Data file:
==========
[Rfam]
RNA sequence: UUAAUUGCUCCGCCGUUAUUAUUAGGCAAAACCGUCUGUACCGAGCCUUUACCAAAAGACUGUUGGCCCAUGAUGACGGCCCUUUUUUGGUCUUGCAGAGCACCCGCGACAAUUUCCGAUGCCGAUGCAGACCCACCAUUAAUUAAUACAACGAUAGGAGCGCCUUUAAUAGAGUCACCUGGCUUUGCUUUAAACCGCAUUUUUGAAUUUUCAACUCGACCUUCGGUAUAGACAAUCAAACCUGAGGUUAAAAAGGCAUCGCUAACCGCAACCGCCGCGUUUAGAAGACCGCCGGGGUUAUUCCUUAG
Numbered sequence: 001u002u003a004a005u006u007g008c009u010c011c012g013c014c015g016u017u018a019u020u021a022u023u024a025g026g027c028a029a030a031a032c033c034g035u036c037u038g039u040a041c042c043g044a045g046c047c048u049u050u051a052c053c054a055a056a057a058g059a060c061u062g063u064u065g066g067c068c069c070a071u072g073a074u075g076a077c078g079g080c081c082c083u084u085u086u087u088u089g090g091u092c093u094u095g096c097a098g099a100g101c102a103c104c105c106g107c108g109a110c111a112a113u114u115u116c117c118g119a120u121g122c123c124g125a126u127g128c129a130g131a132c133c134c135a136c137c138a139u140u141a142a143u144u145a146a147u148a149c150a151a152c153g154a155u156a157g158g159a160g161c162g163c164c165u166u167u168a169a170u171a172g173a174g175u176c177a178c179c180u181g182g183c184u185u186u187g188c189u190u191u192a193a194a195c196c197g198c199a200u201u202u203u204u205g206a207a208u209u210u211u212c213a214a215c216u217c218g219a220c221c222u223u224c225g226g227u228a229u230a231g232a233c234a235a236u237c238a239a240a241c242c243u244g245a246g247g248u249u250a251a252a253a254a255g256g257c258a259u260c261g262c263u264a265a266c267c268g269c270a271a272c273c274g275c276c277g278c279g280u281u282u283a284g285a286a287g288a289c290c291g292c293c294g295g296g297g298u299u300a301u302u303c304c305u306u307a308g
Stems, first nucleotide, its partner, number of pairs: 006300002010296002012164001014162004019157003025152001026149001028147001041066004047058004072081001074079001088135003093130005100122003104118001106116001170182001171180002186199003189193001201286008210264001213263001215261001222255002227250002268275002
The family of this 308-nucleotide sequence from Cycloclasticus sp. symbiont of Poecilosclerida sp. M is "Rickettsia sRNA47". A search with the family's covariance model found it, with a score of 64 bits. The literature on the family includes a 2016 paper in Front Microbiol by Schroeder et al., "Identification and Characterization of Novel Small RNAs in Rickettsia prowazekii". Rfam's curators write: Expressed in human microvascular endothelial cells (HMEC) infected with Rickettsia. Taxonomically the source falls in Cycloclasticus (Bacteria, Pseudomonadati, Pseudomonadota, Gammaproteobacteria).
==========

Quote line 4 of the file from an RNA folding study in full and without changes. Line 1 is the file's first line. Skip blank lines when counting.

Stems, first nucleotide, its partner, number of pairs: 006300002010296002012164001014162004019157003025152001026149001028147001041066004047058004072081001074079001088135003093130005100122003104118001106116001170182001171180002186199003189193001201286008210264001213263001215261001222255002227250002268275002